Totally agree on several of your points, especially about the diffuse and competing power structures within the CCP. I disagree though that M-L thought no longer plays a role – M-L analysis is what all cadres “grow up on” and I believe it remains influential in the collective psyche of the party as well as the individual psyches of party members, even if only in terms of an subconscious thought paradigm. I do however very much agree that the promotion of classic Maoist and, more recently, “Chinese nationalism + socialism” ideologies in the CCP is purely a matter of pragmatism and image/brand management, and lacks any semblance of true ideological cohesion and loyalty.

    My personal sense is that the political hardlining since the new cabinet is a Hu Jintao (well-known for his political hardline and Marxist beliefs) behind-the-scenes play for “stability”, i.e. control, via frontman Xi Jinping’s cabinet. Classic technocrat move, combining ostensible (and to a limited extent, actual) cleaning up of the CCP’s practices and public image with renewed repression of anti-system dissent.

    Are all of the CCP power-holding families aligned with this approach to political transformation (who send their kids to Stanford and Harvard for post-docs)? And what are the end-goals in the medium and long term of the policy approach? Interesting questions, difficult to answer at the moment IMHO. On the bright-side, clear psychopathic and sociopathic crazy-nasties (Bo, Zhou, et al) are getting put away and eliminated from the power structure, and that can only be a positive thing for China and for the world.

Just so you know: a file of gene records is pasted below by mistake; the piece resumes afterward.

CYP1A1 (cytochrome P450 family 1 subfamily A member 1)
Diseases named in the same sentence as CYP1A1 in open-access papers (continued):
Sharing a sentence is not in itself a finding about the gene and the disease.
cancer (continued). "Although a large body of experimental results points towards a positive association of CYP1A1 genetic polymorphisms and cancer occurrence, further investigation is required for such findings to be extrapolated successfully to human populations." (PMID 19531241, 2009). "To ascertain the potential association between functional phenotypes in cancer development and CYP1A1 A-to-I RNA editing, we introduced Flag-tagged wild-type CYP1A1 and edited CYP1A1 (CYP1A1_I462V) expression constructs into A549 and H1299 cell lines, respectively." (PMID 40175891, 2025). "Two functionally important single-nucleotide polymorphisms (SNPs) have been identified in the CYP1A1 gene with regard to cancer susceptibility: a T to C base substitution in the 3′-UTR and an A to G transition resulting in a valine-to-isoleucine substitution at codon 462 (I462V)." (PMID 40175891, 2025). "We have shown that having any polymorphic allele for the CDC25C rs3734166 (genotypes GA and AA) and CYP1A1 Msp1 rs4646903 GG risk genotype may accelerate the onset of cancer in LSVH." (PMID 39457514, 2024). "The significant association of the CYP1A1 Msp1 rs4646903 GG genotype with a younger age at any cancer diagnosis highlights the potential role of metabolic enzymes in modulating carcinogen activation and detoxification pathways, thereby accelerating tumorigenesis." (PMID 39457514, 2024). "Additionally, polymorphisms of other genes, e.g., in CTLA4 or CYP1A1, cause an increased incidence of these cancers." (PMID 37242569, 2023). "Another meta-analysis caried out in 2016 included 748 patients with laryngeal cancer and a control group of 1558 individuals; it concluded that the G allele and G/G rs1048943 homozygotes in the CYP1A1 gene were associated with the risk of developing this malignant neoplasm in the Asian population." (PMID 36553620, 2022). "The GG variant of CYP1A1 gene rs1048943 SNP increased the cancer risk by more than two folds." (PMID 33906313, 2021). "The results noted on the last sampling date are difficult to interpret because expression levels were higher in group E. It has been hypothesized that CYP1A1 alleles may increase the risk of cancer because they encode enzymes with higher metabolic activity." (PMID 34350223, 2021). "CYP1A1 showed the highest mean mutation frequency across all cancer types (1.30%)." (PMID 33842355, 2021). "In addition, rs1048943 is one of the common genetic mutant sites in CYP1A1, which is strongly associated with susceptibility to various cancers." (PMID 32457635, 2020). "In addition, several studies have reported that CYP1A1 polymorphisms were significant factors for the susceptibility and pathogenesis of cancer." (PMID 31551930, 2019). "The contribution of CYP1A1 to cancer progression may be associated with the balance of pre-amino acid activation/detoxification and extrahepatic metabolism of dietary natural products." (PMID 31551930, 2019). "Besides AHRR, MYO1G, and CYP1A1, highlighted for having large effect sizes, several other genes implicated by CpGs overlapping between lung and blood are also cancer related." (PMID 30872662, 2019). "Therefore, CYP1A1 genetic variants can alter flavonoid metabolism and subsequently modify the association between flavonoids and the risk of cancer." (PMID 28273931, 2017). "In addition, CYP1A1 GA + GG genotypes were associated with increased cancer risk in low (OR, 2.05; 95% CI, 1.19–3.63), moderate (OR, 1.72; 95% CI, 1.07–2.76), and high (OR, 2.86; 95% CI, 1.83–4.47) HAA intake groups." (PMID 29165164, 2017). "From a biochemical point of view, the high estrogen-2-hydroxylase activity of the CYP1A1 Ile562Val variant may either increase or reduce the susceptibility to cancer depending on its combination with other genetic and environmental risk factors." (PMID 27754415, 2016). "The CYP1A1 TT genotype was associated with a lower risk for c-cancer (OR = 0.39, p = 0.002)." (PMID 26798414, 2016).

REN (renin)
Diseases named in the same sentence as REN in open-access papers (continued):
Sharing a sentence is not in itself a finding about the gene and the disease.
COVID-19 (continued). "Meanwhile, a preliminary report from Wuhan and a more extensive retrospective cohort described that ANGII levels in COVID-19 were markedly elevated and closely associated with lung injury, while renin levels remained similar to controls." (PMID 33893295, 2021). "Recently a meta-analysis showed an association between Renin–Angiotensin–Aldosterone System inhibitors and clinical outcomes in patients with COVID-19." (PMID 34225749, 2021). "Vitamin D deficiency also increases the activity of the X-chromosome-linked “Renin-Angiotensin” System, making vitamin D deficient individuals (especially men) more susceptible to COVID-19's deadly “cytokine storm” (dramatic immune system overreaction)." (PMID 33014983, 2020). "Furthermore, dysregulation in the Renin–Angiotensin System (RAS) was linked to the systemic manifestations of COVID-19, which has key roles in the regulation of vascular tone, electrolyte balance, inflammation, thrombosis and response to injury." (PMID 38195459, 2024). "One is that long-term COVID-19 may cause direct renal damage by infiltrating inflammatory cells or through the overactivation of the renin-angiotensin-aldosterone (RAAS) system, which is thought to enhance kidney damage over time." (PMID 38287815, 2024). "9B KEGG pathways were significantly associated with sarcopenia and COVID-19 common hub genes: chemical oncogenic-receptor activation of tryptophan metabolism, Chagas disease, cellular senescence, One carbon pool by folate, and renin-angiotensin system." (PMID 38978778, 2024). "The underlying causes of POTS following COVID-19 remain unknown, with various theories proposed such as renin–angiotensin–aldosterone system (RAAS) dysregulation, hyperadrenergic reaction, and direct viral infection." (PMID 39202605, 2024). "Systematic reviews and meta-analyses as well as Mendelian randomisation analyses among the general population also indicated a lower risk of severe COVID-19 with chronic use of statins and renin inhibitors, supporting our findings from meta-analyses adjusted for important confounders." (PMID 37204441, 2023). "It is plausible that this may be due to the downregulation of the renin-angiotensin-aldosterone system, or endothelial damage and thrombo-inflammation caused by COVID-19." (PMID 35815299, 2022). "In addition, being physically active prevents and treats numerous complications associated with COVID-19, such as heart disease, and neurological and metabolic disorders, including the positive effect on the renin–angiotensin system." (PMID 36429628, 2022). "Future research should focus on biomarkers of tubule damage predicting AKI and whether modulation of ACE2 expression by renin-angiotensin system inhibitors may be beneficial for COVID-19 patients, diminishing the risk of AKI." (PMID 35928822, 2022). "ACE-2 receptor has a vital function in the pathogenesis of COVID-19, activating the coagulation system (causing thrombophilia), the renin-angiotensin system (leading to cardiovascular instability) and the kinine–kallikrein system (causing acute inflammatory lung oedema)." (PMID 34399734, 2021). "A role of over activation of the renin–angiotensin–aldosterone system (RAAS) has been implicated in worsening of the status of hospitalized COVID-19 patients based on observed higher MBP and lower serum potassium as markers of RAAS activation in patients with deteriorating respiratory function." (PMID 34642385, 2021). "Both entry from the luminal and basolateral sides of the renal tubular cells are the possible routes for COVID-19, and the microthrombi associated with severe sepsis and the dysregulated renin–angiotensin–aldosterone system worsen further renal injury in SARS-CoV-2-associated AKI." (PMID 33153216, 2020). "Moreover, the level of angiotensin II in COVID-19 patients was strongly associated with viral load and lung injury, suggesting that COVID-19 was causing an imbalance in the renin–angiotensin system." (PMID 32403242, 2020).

Here is one of my favourite photos, of Mr. Integrity a.k.a. teletubby standing behind Yangzhou Fried Rice during 4689:

    https://diogenesii.files.wordpress.com/2011/05/that-dazed-looking-aide-behind-zhao-ziyang-is-wen-jiabao-more-recently-china_s-prime-minister.jpg

  12. Cassowary says:

    Even if there were a liberal faction of any significance within the CCP, it wouldn’t lead to change unless they somehow managed to win over the military. Every autocracy lives or dies by the army’s loyalty. If you don’t control the guys with the guns, the guys with the guns will control you.

    On a side note, if a Western education were any guarantee of liberal reform, Swiss boarding school-educated Kim Jong UN wouldn’t be behaving like a medieval despot right now.

  13. Monkey Reborn says:

    @FOARP

    Are you referring to the Chinese state constitution or the constitution of the CCP? The constitution of the state now is quite similar to the constitution of the state during the KMT’s reign (which was never implemented), if you ignore the chest beating in the preamble. It was developed during a reform effort close to the end of the Qing dynasty (I believe constitutionalism in France and in the USA were the main sources of inspiration). It explicitly enshrines the political rights and liberties of Chinese citizens. Although it has yet to be effectively implemented (cf. the Charter 08 effort) by the CCP, it is about as far from a Leninist document as you can imagine.